Instead of Fason we see an incomplete sideline pass from Leak that was intended for Dallas Baker and that stops the clock. Third and six, from the shotgun, Leak avoids a sack in the end zone, swerves to his right and then up the field. If he's 6-foot-six or has a 40-inch sleeve, he gets a first down when he stretches the ball out at the 12 when he goes down. Unfortunately, he's 6-0 and he doesn't have long enough arms. First down missed by six inches. LSU calls time out.

Eric Wilbur punts on fourth down, LSU takes over at midfield and you know the rest of the story. Florida loses in the final two minutes and once again the Gators have their backs to the wall at midseason, another all too familiar scenario. Instead of one SEC loss, the Gators have two and the odds of getting to the SEC championship game are astronomical at best. Five wins in the last six games are necessary to avoid a date in scenic Shreveport.

Florida could have put this game away early. The Gators led 14-0 in the first quarter by converting interceptions by Dee Webb and Jarvis Herring into nine yards of total offense and two touchdowns. Unfortunately, as has happened too often in the past three years, prosperity was something the Gators couldn't stand. They let LSU back in the game thanks to a senseless penalty, a mistake that would be repeated later in the half.

With LSU facing third and seven at their 38, quarterback Marcus Randell completed a pass in the flat to Justin Vincent who was stopped short of a first down. Instead of fourth down and a punt, however, Ray McDonald got called for roughing the passer when he head butted Randell. LSU used that new life to extend the drive eight plays and a touchdown to halve Florida's lead.

Florida would go ahead 21-7 with 1:39 remaining in the half on an 18-yard touchdown pass from Leak to Small on a crossing pattern, Florida's only sustained scoring drive of the evening. Matt Piotrowicz followed that TD up with a kickoff into the end zone.

LSU would drive it 80 yards and would get seven snaps off. There were plenty of missed tackles and blown coverages, plus there was another stupid penalty, this one on Jeremy Mincey whose imitation kung fu kick of a downed LSU player happened about five yards from an official. The extra 15 yards set up a 15-yard touchdown pass from Randall to Early Doucet on a slant pattern. Safety Corey Bailey saw the play coming his way but he stood frozen in the end zone, flatfooted and statuesque until the ball was already in the air. Too late. Touchdown LSU, 21-14 at the half.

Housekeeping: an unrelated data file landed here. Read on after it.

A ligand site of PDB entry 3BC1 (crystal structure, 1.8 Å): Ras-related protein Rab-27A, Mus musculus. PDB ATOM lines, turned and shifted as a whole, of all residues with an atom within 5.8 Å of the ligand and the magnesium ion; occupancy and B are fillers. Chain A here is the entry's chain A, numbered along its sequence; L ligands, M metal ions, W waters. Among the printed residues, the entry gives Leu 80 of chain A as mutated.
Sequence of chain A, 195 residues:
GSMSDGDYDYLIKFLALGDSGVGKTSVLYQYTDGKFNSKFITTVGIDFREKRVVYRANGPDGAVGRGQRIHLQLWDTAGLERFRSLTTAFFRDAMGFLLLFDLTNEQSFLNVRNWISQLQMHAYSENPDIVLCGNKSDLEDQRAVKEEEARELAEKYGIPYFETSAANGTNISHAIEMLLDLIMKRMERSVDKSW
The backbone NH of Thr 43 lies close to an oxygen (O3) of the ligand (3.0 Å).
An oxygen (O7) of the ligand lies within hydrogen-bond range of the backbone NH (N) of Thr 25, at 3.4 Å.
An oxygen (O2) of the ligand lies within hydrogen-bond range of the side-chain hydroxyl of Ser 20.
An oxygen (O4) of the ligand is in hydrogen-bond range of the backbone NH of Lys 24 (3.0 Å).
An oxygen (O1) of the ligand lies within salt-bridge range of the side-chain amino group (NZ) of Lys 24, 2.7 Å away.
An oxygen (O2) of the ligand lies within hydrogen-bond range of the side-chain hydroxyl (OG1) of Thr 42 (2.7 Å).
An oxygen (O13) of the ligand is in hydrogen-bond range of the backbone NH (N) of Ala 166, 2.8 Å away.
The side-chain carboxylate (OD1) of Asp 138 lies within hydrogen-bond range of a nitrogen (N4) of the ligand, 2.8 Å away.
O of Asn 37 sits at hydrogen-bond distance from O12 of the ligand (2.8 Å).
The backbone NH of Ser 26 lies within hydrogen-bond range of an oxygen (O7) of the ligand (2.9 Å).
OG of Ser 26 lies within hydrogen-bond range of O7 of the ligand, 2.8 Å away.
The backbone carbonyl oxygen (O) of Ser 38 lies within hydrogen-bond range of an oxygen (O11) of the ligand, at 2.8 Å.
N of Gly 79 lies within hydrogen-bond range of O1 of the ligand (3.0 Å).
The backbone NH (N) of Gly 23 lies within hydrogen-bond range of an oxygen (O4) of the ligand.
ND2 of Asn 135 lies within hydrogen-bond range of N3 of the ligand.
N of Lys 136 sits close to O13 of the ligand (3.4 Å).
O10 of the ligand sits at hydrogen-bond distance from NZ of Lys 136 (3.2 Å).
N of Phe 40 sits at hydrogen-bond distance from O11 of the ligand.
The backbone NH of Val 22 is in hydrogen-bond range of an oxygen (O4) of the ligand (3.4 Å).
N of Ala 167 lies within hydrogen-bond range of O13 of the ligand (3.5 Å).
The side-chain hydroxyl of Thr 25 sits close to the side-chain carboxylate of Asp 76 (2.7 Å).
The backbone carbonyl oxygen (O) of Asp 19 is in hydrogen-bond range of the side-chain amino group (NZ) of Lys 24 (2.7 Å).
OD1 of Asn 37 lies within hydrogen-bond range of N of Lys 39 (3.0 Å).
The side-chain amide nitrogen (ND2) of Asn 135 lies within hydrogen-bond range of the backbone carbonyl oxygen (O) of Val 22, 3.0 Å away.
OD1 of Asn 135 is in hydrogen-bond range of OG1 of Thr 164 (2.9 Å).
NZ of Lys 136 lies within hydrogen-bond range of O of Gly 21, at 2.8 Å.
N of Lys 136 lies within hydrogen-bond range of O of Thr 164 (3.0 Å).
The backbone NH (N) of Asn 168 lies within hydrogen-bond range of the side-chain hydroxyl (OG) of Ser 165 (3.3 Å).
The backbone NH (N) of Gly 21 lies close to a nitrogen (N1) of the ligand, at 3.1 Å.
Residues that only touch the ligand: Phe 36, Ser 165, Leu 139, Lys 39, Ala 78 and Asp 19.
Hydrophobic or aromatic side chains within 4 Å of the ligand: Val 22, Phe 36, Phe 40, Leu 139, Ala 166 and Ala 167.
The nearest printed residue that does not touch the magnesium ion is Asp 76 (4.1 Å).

The Gators would get an interception by Bailey off a tipped ball in the third quarter and in the fourth quarter, they would get a blocked field goal by Travis Harris, but they couldn't convert those turnovers into scores. In another all too familiar scenario of the past two seasons, Florida's offense just didn't work in the second half. Florida held the ball for eight plays only once and the longest drive of the half was just 33 yards.

The Gators weren't trying to put the game in the deep freeze. The play calls were aggressive and timely, just that the Florida offense and timely were strangers on this night. There was always a missed pass, a missed block or a blown opportunity for a big play. Leak finished the night just 15-33 and 142 yards. Florida had 59 offensive snaps. LSU had 83.

Despite the blunders and despite the fact that LSU had the ball for an eternity in the second half, Florida still had the lead with 2:06 remaining, needing only someone, somehow, someway to step up and make a play.

But, as we all know, the play that was needed was not to be. You would figure that by now if nothing more than by sheer accident, someone would step in the way of a pass or force a fumble or someone would manage to wrap up someone to make a tackle at a critical moment. You figure it would, but by now you know it wouldn't and didn't.

Like a bad movie that keeps showing up on Saturday night re-runs, Florida found a way to lose another one in the final two minutes, leaving the 80,000 Gators of the 90,377 fans in attendance wondering when is this going to change? When is someone going to finally say enough is enough and make a game winning play?

Guys, this is getting old. Really old.